The original iShoot was an overnight success for developer Ethan Nicholas. In fact, it did so well he even quit his job, something that few app developers have been able to pull off. When we look back at iShoot today, it certainly feels outdated next to recent turn-based artillery games. iShoot 2 doesn’t do enough to give the title a fresh coat of paint, and actually downgrades the controls.
Like any turn-based artillery game, your goal is clear-cut: Be the last tank standing. Each tank gets a turn to lay siege with a single shot. In order to win, you’ve got to make sure not to kill off any tanks helping you, and strategically choose your weapons.
iShoot 2 has the mandatory skirmish mode, where you choose the number of rounds, how many AI enemies or other players you’d like to challenge, the type of tank each player has, and which weapons you’d like to take with you. A random map is then generated for each round.
Global warming in progress.
New to iShoot 2 is a campaign mode, although it’s really just 11 preset rounds. These progressively add new weapons and more enemies, but ultimately it isn’t very exciting. Also, upon starting a skirmish map, you’ll lose all save data and have to start from the first challenge.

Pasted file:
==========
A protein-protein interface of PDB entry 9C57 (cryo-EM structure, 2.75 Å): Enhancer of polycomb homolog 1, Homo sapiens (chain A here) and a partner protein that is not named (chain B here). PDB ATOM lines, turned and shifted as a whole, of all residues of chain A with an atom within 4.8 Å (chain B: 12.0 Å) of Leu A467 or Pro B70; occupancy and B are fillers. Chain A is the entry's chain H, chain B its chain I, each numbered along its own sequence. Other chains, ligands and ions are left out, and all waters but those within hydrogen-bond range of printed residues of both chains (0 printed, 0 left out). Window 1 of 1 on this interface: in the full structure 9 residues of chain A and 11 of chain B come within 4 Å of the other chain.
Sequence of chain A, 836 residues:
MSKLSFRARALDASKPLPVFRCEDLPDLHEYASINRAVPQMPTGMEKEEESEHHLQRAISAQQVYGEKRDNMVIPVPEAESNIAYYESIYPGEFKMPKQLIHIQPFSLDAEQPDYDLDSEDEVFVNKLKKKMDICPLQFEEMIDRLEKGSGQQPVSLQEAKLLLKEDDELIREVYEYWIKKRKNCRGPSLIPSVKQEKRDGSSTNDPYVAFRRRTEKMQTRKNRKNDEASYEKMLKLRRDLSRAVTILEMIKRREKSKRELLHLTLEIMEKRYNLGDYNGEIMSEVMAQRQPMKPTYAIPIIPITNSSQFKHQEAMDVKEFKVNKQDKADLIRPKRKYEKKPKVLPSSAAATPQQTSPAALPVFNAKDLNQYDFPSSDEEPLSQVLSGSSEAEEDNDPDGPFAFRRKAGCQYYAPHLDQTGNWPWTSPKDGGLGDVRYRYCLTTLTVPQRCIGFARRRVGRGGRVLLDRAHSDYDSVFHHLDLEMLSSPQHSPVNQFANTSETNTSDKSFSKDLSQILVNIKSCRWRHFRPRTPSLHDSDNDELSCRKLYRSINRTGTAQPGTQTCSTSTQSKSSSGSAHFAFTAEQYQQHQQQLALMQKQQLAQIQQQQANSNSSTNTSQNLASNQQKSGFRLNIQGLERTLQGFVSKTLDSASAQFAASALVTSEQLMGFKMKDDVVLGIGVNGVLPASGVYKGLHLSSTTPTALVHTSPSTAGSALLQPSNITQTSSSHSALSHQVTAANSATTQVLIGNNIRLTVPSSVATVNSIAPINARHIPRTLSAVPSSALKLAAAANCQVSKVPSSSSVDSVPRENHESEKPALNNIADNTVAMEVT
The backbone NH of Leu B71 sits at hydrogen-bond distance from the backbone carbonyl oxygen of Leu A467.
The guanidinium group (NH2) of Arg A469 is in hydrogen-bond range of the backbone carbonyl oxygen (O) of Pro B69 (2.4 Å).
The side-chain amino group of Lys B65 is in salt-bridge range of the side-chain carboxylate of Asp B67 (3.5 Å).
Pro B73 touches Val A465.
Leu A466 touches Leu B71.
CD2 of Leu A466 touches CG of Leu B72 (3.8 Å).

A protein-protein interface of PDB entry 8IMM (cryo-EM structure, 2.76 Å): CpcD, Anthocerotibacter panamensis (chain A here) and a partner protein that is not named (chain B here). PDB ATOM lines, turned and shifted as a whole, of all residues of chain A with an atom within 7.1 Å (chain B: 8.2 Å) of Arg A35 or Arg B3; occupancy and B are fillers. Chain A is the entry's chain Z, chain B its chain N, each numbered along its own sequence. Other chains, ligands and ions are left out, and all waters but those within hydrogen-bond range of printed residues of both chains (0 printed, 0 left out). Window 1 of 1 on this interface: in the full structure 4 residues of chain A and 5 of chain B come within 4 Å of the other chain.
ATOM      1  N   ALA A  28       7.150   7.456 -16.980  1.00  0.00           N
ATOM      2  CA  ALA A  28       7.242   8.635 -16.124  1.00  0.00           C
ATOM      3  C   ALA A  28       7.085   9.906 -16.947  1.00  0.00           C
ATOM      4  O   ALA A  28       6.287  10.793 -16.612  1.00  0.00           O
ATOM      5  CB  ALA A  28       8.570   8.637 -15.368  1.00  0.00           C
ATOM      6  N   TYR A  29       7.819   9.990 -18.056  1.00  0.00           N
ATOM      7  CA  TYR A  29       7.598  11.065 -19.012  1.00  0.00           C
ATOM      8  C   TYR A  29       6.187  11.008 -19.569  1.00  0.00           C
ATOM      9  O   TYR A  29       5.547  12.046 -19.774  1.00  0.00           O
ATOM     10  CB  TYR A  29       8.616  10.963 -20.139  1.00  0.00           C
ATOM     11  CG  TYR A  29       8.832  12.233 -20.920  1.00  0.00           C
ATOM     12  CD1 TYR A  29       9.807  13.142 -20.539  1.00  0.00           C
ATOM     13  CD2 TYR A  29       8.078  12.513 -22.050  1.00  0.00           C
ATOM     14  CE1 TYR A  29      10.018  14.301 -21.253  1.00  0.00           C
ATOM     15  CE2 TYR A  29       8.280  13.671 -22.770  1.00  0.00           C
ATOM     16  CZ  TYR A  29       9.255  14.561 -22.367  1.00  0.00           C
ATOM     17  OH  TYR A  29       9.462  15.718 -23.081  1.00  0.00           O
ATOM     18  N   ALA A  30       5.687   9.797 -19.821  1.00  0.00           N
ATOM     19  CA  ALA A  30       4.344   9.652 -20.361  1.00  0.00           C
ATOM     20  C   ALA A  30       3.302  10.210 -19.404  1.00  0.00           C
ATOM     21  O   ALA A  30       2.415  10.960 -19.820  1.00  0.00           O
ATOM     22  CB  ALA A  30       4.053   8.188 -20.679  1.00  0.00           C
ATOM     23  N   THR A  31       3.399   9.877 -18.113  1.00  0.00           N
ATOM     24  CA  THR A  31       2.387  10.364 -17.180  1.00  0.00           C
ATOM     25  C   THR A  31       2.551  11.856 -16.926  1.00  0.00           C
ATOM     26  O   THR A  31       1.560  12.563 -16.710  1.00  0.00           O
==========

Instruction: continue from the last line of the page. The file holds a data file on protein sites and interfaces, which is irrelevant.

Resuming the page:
As for the controls, Instead of using the traditional aiming system where you set an angle and hold down a button for power, iShoot 2 exchanges the power guage for a sliding arrow. This is a case of ‘if it ain’t broke, don’t fix it.’ While you certainly can get used to the control scheme, having to learn these extra elements isn’t something people should have to struggle with.
The clunky user interface doesn’t help, either. The small onscreen menus and buttons don’t always register your tap, and end up being a hassle when you want to make a quick adjustment. This problem is made worse on the iPad, where the UI is the same size as it is on an iPhone.
Ain’t no mountain high enough.
iShoot does have its good points, though. For one, iShoot 2′s soundtrack is well orchestrated and fits the theme well. It also has fairly decent graphics, with different explosion effects for each weapon.
Carried over from the original iShoot is the weapons editor, which allows you to customize packs of weapons down to their power level, visual effects, and other statistics. You can then load them up for yourself or send them to a friend via email. We did find a bug where the game crashes when testing a new weapon, however.
If you’re looking for turn-based artillery madness, we’d suggest Kil.A.Ton or Star Hogs, both of which feature online multiplayer and more content. Our hope is that iShoot 2 improves with future updates, but until then, we can’t give it our very highest recommendation.